Ocular involvement in primary antiphospholipid syndrome

    loading  Checking for direct PDF access through Ovid

Abstract

The purpose of this study is to evaluate the ocular findings in patients with the primary antiphospholipid syndrome (APS).

Patients and methods:

Twenty-two patients (44 eyes) with primary APS (17 women, 5 men) were examined. All patients were younger than 50 years (median age; 37.5 years). In 18 patients, fundus flourescein angiography was performed in addition to the ophthalmologic examination.

Results:

Sixteen patients (72.7%) described visual symptoms. Anterior segment was normal in 19 patients (86.4%). Posterior segment abnormalities were observed in 15 patients (68.2%). Venous dilatation and tortuosity were the most common ocular findings. Retinal vascular occlusive disease was detected in 5 patients (22.7%). Flourescein angiography abnormalities were noted in 14 of the 18 patients (77.8%). The most common angiographic finding was pigment epithelial window defects.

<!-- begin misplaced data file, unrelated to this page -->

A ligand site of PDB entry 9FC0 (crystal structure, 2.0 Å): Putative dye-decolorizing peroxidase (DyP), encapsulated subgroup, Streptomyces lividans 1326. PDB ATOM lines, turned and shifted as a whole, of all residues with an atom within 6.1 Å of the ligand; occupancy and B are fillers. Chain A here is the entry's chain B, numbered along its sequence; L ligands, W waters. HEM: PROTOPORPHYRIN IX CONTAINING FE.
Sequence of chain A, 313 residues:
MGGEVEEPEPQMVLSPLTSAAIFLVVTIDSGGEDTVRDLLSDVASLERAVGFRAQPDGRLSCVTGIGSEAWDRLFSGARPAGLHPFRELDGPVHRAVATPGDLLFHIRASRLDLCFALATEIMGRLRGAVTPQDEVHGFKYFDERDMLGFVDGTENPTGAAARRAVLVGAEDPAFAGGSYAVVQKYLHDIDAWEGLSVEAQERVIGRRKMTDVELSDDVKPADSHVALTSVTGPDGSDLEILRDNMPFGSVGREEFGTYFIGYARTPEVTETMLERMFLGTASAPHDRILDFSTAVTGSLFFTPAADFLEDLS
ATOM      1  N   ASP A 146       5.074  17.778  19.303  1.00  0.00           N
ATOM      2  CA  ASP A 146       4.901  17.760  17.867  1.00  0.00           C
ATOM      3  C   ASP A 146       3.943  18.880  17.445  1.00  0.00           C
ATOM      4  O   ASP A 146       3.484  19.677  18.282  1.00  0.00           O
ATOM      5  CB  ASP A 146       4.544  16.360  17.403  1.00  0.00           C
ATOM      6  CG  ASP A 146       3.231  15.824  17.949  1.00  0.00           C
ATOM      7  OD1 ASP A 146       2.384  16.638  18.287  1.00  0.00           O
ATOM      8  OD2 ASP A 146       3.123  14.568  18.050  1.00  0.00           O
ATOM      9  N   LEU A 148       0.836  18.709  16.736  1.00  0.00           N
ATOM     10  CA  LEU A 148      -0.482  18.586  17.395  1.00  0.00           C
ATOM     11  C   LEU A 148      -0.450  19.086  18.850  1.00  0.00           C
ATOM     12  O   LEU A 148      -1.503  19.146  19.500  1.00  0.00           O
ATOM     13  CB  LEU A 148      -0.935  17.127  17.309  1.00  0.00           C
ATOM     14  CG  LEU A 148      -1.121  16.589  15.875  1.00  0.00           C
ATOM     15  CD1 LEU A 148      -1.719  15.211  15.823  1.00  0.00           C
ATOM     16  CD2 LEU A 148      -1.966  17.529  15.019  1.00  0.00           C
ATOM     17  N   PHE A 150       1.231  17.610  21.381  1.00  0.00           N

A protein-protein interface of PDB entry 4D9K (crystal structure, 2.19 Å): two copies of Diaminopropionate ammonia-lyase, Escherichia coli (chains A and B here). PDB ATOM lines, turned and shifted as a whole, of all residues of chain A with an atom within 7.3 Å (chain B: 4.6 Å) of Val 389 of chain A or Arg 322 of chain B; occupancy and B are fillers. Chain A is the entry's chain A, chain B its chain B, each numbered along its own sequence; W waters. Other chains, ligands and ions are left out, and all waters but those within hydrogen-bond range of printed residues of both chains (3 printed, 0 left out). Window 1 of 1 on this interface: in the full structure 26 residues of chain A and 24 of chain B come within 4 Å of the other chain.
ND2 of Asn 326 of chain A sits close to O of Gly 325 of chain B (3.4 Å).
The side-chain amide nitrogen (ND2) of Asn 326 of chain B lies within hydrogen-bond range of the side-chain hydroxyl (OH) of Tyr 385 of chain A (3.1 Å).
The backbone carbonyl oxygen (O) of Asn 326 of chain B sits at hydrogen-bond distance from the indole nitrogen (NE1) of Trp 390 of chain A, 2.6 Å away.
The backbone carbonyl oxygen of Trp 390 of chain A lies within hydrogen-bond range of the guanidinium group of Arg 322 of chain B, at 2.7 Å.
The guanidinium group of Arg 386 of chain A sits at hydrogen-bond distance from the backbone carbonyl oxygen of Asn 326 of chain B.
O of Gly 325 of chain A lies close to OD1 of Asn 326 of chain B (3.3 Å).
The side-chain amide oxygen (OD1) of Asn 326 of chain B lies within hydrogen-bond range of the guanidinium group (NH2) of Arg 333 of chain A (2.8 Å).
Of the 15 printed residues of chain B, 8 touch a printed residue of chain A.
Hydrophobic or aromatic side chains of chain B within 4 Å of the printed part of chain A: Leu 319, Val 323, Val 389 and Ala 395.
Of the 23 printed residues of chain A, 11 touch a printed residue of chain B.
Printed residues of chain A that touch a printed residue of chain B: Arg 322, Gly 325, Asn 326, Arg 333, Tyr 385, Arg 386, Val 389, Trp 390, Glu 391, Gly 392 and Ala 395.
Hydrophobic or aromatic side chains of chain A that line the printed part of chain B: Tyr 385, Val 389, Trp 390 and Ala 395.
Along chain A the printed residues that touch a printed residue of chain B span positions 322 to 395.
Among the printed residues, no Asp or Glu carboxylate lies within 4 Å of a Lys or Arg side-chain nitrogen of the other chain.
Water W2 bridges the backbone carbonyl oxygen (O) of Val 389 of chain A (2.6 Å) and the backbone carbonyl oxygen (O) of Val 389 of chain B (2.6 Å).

Conclusions:

Our results indicate that posterior eye segment involvement is relatively common in the primary APS. It also seems that the screening for APS is important in young patients with retinal vascular occlusion, especially in those without conventional risk factors.

Related Topics

    loading  Loading Related Articles